louisville police shoot rioter

(Max Gersh/The Courier Journal via AP)

According to Emily Riley, writing boldly under the title “TCR Staff” over at The Crime Report, those of us who defend gun rights have a great deal in common with the crowd that wants to defund the police. Okay, so the original quotes come from a George Mason University assistant professor. Or do they? The Crime Report’s headline and intro to their post is a bit misleading.

They wrote:

Protestors calling for stricter measures against police violence should be on the same side of the barricades as Second Amendment opponents of stricter gun control, argues a Virginia law professor.

Since both fear the government’s ”monopoly of force” and are skeptical of authorities’ ability to protect citizens during times of unrest, they have an equal interest in Constitutional guarantees of the right to bear arms and protect themselves, Robert Leider writes in a forthcoming article in the Northwestern University Law Review.

“Decentralizing force allows private citizens to defend their interests and to protect the public when the government under-enforces the law,” wrote Leider, an assistant professor at George Mason University.

So if I’m reading this correctly, it would seem Leider believes the defund the police crowd has an interest in the right to bear arms? As in, they agree with and support the Second Amendment? Hmmm.

Then there’s this statement from the Crime Report post that’s hard to argue with:

“The government is under no obligation to furnish any individual citizen with police protection or law enforcement,” said Leider.

A slightly deeper dive – downloading the abstract and research paper for myself – showed Crime Report’s brief take on Leider’s work might not be entirely accurate (shock!). Directly from Leider’s work (access the abstract and download his work here):

How does all this relate back to the Second Amendment? The right to bear arms plays a critical role in diffusing executive authority.  Just as “[t]he war power of the national government is the power to wage war successfully,”33 the right of self-defense and the power to enforce the law must include some power to exercise these functions successfully.  The possession of weapons plays a crucial role in this by allowing those of unequal strength, power, and numbers to overcome their adversaries.  When those adversaries are individuals acting illegitimately against the public peace, the private right to bear arms serves both private and public ends.  And that right may be especially important when government agents are unable or unwilling to supply the necessary police protection.  In these cases, individuals may need appropriate weapons for self-defense and to keep the public peace.  Relatedly, the types of arms that they may need are those that are appropriate to these tasks.  Extensive restrictions, for example, on the civilian possession of less-than-lethal weapons (e.g., tear gas) may counterproductively increase the amount of lethal force individuals may have to employ in emergencies.  And prohibitions on the civilian possession of heavier weapons (e.g., rifles with high-capacity ammunition magazines) may make it impossible for grossly outnumbered individuals to protect themselves against lawless mass violence and for communities to restore order when their governments are unable or unwilling to do so.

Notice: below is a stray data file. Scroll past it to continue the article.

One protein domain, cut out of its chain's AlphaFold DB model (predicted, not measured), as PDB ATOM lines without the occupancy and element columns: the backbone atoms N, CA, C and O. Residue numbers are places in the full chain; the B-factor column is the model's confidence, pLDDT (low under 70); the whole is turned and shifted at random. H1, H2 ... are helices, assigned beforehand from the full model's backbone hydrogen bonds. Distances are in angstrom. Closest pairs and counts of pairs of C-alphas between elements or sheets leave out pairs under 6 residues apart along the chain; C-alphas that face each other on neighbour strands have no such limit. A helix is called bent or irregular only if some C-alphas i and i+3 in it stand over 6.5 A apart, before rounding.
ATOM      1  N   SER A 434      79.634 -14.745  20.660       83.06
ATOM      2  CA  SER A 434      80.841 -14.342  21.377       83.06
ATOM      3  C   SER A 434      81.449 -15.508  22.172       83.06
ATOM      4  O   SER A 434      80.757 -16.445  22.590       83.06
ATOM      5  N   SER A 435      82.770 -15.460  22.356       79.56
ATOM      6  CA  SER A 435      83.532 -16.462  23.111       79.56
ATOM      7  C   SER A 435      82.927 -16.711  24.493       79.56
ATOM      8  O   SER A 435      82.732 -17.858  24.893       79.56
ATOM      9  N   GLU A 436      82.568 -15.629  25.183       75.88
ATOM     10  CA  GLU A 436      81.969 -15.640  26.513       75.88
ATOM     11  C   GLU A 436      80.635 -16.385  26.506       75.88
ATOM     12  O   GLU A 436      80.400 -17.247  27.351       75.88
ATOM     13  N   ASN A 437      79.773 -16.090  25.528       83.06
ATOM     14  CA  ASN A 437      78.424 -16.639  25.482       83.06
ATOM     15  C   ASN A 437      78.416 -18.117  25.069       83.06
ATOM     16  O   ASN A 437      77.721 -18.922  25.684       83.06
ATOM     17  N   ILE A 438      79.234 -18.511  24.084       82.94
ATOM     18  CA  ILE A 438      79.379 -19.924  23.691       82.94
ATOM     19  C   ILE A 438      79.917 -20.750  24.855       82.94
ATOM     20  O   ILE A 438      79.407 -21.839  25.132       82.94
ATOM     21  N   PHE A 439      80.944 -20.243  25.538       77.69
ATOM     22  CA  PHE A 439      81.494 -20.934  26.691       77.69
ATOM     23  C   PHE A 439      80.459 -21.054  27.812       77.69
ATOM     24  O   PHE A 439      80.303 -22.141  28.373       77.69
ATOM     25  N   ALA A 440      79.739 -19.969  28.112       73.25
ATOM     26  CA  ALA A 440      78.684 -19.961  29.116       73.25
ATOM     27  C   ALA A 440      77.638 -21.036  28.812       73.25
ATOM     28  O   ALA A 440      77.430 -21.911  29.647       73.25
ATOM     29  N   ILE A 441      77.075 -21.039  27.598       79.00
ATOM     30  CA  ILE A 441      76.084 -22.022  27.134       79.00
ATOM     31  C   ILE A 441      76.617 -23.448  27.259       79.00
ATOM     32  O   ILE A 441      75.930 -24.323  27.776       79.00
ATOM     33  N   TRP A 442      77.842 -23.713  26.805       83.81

The Crime Report’s interpretation — or at least the impression they first give you — doesn’t quite line up with Leider’s actual work. It might be worth your time to read through his report. His piece is an interesting perspective on the under-enforcement problems with law enforcement rather than harping on the current idea that over-policing is the problem.

Check it out and discuss. Is the issue with law enforcement really about under-enforcement?



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